Startups across Europe are being held back by a limited availability of investment, according to one of the continent’s top venture capitalists.

Speaking at Hy! Summit in Berlin, Zurich-based Dr Klaus Hommels of Hommels Holding, revealed that there simply was not enough people willing to invest the kind of cash to get startups to a stage where they were not struggling.

“This is something we need to structurally address, so that we have people in Europe who can write $20-40 million cheques in order to keep the companies here,” Hommels said.

“Looking here at the successful European companies, there has to be a lot of money invested until they get to a bigger defensible stage. I would very much wish we were in a position to do that a little more independently in Europe.”

The whole is greater

Hommels believes this is currently Europe’s ‘achilles heel’, but he suggested there was a solution for those venture capitalists that were simply unable to invest the required funds to make a startup successful.

“The big successful VCs are bigger than we are. If we are not big enough, we have to team up with others,” Hommels continued. “If we are more generous with early-stage companies, they are more successful and they have more maneuvering room.”

Many of Europe’s top startup incubators currently operate in or around Berlin, including Axel Springer-backed, Project A Ventures, which counts a number of advertising technology firms in its portfolio.

Project A’s co-founder and managing director, Florian Heinemann, hinted to PerformanceIN that VC’s needed to see an upwards trend in exits before they were comfortable enough to open their wallets more regularly.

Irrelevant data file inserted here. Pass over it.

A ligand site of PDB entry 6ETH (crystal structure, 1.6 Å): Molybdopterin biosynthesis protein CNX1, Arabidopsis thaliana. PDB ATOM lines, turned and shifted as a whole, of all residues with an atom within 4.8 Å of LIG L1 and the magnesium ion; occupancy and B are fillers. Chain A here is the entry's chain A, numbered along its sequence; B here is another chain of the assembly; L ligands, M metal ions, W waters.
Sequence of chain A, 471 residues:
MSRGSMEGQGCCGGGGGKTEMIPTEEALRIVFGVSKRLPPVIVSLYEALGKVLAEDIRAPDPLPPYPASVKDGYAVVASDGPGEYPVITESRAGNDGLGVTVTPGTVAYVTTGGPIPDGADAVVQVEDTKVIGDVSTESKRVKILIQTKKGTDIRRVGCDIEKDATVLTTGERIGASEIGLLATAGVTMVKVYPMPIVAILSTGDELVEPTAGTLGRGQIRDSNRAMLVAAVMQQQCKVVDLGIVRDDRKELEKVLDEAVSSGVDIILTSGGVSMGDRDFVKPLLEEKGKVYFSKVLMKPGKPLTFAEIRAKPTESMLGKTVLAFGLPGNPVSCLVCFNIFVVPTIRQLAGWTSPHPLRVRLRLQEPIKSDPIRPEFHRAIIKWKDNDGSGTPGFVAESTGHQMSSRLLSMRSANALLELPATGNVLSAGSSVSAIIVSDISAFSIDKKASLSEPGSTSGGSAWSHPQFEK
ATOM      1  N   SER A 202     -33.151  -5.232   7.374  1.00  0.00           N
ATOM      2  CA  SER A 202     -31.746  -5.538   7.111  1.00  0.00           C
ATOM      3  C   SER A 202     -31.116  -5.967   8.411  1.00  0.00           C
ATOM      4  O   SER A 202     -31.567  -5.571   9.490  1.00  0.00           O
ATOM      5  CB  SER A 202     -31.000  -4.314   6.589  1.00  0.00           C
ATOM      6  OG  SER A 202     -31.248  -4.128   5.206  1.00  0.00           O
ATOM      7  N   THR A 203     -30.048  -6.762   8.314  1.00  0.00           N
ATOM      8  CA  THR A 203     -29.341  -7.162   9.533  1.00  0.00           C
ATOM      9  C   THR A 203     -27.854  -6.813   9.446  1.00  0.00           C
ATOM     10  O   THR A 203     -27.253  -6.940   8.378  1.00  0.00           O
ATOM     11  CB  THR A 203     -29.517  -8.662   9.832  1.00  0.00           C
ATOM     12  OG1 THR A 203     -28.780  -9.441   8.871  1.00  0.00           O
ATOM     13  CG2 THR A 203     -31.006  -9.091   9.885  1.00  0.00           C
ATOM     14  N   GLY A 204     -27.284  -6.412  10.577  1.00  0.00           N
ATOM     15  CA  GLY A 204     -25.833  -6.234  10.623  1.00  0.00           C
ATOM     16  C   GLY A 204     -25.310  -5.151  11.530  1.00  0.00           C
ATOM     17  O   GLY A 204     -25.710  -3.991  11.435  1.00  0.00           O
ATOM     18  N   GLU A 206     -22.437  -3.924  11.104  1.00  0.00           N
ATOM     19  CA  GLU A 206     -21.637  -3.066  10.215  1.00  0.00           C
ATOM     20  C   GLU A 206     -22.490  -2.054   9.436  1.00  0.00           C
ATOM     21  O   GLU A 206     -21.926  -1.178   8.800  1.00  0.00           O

“More VC money could help to accelerate and strengthen this process,” Heinemann said.

“With more significant exits happening in Berlin, and there are several candidates for this, more venture capital is likely to be available to entrepreneurs.

Startups left wanting in Europe

Heinemann’s thoughts on funding for exits were echoed by Peter Borchers, founder and head of Deutsche Telekom incubator, Hub:Raum, who told PerformanceIN that while the availability of money was increasing, Europe is still behind other markets.

“We have seen a significant increase in seed money over the last two years in Germany,”  Borchers begins.

“There still is a huge gap when it comes to Series A, B etc, though. I hope that – based on relevant exits to come, this gap will become smaller in the future.

“The investments by Sequoia, Union Square and Bill Gates etc, during the last 12 months into Berlin-based startups, are a very positive signal. A big unsolved problem though, is the missing exit perspective in Germany and Europe.”